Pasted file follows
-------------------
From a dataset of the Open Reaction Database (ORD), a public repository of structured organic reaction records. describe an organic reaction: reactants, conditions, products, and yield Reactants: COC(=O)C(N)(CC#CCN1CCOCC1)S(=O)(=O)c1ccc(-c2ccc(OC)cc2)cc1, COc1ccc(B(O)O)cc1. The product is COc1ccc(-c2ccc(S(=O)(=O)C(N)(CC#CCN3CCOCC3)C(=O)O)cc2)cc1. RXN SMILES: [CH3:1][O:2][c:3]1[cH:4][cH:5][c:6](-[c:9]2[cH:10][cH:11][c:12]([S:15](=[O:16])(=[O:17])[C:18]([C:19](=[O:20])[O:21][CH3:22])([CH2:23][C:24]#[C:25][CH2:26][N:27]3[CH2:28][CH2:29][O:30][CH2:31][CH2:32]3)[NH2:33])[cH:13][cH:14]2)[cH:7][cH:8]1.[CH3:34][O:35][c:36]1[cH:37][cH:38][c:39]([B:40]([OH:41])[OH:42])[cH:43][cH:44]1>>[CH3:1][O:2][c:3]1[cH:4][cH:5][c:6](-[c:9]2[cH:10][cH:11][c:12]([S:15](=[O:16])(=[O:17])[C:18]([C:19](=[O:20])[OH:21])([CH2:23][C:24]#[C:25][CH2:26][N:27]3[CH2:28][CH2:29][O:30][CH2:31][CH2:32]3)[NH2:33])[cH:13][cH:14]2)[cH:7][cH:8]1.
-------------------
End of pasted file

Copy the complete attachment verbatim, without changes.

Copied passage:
From a dataset of the Open Reaction Database (ORD), a public repository of structured organic reaction records. describe an organic reaction: reactants, conditions, products, and yield Reactants: COC(=O)C(N)(CC#CCN1CCOCC1)S(=O)(=O)c1ccc(-c2ccc(OC)cc2)cc1, COc1ccc(B(O)O)cc1. The product is COc1ccc(-c2ccc(S(=O)(=O)C(N)(CC#CCN3CCOCC3)C(=O)O)cc2)cc1. RXN SMILES: [CH3:1][O:2][c:3]1[cH:4][cH:5][c:6](-[c:9]2[cH:10][cH:11][c:12]([S:15](=[O:16])(=[O:17])[C:18]([C:19](=[O:20])[O:21][CH3:22])([CH2:23][C:24]#[C:25][CH2:26][N:27]3[CH2:28][CH2:29][O:30][CH2:31][CH2:32]3)[NH2:33])[cH:13][cH:14]2)[cH:7][cH:8]1.[CH3:34][O:35][c:36]1[cH:37][cH:38][c:39]([B:40]([OH:41])[OH:42])[cH:43][cH:44]1>>[CH3:1][O:2][c:3]1[cH:4][cH:5][c:6](-[c:9]2[cH:10][cH:11][c:12]([S:15](=[O:16])(=[O:17])[C:18]([C:19](=[O:20])[OH:21])([CH2:23][C:24]#[C:25][CH2:26][N:27]3[CH2:28][CH2:29][O:30][CH2:31][CH2:32]3)[NH2:33])[cH:13][cH:14]2)[cH:7][cH:8]1.